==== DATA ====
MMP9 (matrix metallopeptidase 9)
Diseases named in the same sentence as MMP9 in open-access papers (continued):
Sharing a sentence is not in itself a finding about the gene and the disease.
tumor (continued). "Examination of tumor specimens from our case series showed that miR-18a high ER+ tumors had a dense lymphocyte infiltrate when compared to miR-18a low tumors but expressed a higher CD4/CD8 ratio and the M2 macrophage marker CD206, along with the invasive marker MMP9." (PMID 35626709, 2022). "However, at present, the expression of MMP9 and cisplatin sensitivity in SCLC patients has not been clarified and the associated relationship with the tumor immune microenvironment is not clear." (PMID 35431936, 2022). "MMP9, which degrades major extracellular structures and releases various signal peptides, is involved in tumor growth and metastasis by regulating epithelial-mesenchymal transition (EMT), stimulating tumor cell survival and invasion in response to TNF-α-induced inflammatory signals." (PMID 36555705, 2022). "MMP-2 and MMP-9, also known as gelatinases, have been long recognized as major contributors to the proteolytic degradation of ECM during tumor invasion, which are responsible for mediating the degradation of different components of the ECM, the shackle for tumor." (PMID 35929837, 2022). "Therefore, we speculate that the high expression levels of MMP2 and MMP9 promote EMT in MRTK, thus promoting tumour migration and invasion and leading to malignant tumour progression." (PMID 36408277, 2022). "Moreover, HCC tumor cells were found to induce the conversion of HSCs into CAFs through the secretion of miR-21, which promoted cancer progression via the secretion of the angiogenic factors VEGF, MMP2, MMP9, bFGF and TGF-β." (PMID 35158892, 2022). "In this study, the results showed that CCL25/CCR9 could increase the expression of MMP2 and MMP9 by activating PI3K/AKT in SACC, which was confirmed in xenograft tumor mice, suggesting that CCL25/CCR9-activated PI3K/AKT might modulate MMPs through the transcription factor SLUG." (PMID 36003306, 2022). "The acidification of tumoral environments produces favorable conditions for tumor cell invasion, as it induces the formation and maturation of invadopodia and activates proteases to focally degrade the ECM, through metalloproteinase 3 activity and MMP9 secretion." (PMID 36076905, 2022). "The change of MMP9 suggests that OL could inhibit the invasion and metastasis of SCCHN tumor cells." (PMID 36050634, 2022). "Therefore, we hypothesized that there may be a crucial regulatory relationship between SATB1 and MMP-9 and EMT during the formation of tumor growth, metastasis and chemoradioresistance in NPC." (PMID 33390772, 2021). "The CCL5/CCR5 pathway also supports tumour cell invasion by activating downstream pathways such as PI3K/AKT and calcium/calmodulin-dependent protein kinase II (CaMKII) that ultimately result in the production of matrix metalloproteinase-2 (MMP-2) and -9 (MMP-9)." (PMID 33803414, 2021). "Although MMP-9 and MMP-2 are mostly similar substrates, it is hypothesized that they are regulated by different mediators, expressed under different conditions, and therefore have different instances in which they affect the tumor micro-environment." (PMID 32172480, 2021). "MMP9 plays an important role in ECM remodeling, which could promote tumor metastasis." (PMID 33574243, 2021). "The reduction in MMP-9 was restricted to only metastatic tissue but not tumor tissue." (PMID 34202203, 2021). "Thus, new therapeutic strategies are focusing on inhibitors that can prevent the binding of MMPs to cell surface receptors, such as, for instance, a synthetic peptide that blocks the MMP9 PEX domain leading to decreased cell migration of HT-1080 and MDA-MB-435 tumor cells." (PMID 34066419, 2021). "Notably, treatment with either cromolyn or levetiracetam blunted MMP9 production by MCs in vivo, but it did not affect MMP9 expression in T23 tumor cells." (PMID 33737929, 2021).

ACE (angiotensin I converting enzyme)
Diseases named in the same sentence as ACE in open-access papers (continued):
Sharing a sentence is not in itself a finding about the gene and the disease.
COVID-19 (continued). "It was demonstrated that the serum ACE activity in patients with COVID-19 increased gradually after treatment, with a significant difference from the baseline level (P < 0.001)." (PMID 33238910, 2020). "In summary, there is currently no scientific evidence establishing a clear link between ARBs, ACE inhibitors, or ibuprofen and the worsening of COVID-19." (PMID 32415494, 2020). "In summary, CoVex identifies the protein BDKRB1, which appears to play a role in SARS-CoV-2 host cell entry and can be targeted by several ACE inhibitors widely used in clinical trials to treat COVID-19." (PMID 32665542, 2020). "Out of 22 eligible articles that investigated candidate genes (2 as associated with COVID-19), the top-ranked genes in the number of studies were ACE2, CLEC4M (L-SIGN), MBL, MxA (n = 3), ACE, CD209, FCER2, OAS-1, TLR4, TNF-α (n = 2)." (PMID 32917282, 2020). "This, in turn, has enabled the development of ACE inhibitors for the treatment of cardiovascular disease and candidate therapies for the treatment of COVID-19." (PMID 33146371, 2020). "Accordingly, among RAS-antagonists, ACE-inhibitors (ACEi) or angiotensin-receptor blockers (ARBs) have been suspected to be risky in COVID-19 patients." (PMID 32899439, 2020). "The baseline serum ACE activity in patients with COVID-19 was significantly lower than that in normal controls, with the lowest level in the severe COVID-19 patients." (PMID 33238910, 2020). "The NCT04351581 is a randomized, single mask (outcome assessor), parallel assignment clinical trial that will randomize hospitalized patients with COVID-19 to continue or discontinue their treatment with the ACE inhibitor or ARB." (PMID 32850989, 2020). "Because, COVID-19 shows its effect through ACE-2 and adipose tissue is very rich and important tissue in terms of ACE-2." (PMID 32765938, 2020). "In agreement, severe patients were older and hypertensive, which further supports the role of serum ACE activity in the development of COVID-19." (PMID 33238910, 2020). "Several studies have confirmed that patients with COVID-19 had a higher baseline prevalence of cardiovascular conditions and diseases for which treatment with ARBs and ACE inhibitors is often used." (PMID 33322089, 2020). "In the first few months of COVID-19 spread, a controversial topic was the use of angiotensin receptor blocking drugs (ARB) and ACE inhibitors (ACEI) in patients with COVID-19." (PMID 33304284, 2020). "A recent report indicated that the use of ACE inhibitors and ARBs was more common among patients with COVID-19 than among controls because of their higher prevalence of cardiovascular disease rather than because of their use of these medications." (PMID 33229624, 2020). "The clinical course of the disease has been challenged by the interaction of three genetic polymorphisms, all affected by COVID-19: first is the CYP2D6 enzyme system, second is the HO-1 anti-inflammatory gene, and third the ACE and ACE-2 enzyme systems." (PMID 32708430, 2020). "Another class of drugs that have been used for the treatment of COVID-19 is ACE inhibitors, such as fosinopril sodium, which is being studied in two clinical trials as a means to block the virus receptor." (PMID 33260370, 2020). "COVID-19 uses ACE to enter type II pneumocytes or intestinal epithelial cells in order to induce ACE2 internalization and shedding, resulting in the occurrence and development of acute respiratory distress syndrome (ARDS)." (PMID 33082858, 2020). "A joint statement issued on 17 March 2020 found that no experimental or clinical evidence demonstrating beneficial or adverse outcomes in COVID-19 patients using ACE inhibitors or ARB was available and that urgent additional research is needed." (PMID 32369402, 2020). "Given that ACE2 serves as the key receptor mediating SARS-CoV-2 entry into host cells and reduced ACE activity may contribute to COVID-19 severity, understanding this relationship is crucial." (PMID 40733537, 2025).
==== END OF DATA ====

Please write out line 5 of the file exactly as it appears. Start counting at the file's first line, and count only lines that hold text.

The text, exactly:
ACE (angiotensin I converting enzyme)